I was asked to write 250 words encompassing an "ideal vision of what a newspaper business unit will look like, five years from now." I can't hold it to 250, but here's a 488-word look into a best-case scenario:
The website will no longer be an "online edition." Print and online products will have evolved significantly apart, each focusing on the unique characteristics of its medium, but operating as a team to serve the community.
In larger markets, the metro newspaper is becoming a high-end specialty product, operating in parallel with a network of free-circulation, highly targeted, hyperlocal print products that are tightly coupled with a new generation of websites.
The website has become the community's primary tool for connecting with itself, supporting both social and commercial networking. It is a participative, conversational environment that has become everyone's first choice for solving practical local-life problems.
Half the local community visits the website at least once a week. Community-generated content dominates the online experience. The entire print product is not necessarily available online.
20 percent of news staff time will be devoted to web operations, especially web interactions. Reporters and editors will be an integral part of the online community.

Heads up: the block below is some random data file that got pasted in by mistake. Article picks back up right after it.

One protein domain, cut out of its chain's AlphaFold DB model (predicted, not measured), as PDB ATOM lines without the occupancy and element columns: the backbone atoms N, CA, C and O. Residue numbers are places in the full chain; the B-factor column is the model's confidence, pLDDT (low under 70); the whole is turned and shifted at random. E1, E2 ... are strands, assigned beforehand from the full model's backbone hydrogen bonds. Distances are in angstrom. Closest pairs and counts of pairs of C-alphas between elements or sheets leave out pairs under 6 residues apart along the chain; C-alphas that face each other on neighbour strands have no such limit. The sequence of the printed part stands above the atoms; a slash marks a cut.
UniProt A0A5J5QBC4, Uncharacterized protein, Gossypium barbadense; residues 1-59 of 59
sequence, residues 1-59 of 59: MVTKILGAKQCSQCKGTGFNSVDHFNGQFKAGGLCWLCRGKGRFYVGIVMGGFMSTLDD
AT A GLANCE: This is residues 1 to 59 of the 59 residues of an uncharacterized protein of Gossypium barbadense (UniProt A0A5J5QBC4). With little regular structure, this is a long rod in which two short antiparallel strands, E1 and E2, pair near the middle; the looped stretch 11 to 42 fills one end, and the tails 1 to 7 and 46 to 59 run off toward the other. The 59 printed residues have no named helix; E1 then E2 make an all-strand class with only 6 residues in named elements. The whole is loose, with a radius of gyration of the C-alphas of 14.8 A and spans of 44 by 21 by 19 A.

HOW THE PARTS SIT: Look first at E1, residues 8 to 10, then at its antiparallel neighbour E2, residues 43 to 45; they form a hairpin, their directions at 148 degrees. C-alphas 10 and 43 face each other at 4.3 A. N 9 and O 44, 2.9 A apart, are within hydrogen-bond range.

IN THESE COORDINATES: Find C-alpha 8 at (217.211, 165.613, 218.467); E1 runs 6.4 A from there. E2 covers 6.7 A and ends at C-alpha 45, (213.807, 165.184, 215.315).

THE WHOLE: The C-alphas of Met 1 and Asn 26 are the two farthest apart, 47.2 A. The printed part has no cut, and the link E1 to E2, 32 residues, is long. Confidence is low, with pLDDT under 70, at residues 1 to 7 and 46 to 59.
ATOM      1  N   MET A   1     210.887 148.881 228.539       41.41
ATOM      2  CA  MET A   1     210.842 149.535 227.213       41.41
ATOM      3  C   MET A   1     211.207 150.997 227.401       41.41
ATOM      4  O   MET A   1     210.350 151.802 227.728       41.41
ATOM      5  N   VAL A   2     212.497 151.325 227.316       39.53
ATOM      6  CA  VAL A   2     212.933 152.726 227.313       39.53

20 percent of advertising revenue is attributable to the Internet.
Five times as many commercial accounts do business with the newspaper, online and offline, as in 2005. The Internet has become a key tool in this expansion by facilitating low-cost advertising services to small, entrepreneurial businesses that traditionally have been unserved by the daily newspaper. Much of this growth is in prepaid, credit-card, self-serve advertising including pay-for-performance online models.
50 percent of the content of the printed newspaper will be traceable to the website. This includes commentary and contributions directly repurposed from web to print, but also professional journalism that is better grounded and better informed because reporters are connected to a broad-based, participative community.
The newspaper is physically smaller – in both page count and dimensions -- but more powerful as a reader experience. It demands to be read for 20 minutes a day, because everyone is talking about what's in it.
The newspaper has given up its pretense of being the "primary connector" on nonlocal issues, and focuses overwhelmingly on local life. Space devoted to wire copy has been markedly reduced; it no longer is used to keep ads from bumping into one another. World and national news is carefully selected and heavily edited -- rewritten if necessary -- to spell out the local impact of nonlocal stories. The newspaper also provides a concise, synoptic "catch-me-up" overview of world and national events.
The stuffy old editorial page is gone, replaced by a greatly expanded community-engagement section that draws heavily from the website. The newspaper has realized its role as a convener and facilitator of community, and everyone on the staff is comfortable taking an activist role in building social capital.
The “new media department” is gone, its Internet mission having been eagerly adopted by the broader organization. A “new products development team” is hard at work on projects that center on mobility, audio services and video services.